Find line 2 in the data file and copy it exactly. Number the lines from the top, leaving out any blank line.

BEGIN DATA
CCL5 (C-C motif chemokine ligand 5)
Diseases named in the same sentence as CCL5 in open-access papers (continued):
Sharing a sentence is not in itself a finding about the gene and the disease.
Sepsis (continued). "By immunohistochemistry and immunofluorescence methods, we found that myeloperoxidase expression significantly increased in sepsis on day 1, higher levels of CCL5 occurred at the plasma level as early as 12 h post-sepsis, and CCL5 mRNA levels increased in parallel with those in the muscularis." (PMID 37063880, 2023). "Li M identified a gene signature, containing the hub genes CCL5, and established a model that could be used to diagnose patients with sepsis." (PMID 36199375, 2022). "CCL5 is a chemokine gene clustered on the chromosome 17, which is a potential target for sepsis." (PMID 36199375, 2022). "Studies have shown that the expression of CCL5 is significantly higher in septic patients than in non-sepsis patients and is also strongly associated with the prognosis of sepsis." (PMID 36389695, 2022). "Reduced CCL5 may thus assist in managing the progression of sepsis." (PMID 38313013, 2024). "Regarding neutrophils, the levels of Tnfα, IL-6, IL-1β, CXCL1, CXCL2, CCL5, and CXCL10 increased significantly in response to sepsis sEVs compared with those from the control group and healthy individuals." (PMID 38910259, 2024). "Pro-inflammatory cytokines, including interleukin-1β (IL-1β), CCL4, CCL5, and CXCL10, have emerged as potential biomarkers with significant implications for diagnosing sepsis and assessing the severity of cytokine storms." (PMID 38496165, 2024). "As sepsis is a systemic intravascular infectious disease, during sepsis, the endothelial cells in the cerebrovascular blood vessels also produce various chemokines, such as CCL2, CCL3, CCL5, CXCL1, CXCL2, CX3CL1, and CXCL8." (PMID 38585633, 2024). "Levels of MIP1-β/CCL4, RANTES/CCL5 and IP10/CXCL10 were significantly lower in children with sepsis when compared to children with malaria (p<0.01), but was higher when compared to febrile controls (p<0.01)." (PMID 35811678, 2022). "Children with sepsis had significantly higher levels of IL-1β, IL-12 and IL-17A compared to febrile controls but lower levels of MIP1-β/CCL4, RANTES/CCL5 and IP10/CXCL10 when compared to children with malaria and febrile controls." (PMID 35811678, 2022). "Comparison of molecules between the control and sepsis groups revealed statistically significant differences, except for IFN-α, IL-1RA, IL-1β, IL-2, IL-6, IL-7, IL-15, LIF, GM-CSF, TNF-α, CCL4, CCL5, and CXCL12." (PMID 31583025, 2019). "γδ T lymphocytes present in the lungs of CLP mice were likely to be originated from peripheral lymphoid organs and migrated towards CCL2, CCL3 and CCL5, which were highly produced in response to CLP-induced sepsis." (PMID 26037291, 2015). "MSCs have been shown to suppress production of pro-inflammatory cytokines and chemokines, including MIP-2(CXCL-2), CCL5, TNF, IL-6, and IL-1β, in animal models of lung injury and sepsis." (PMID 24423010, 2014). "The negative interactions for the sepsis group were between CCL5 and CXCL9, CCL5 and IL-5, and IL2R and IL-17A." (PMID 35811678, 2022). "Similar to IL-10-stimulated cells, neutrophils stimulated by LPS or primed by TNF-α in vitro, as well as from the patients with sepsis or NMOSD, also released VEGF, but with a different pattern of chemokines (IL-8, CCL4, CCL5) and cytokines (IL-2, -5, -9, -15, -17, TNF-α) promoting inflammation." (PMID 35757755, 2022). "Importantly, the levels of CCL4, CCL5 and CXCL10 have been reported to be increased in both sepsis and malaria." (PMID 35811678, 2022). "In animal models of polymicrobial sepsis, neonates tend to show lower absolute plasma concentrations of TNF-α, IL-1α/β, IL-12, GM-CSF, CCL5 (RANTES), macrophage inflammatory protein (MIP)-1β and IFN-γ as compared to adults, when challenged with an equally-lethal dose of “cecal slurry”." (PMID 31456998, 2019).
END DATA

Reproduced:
Diseases named in the same sentence as CCL5 in open-access papers (continued):